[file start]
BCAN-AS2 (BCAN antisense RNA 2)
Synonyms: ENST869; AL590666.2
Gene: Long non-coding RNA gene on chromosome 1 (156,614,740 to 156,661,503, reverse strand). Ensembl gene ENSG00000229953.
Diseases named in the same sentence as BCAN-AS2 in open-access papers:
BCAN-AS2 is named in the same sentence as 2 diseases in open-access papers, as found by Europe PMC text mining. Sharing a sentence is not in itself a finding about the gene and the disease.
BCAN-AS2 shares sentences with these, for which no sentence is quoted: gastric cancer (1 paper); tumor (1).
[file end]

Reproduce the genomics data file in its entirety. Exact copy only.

BCAN-AS2 (BCAN antisense RNA 2)
Synonyms: ENST869; AL590666.2
Gene: Long non-coding RNA gene on chromosome 1 (156,614,740 to 156,661,503, reverse strand). Ensembl gene ENSG00000229953.
Diseases named in the same sentence as BCAN-AS2 in open-access papers:
BCAN-AS2 is named in the same sentence as 2 diseases in open-access papers, as found by Europe PMC text mining. Sharing a sentence is not in itself a finding about the gene and the disease.
BCAN-AS2 shares sentences with these, for which no sentence is quoted: gastric cancer (1 paper); tumor (1).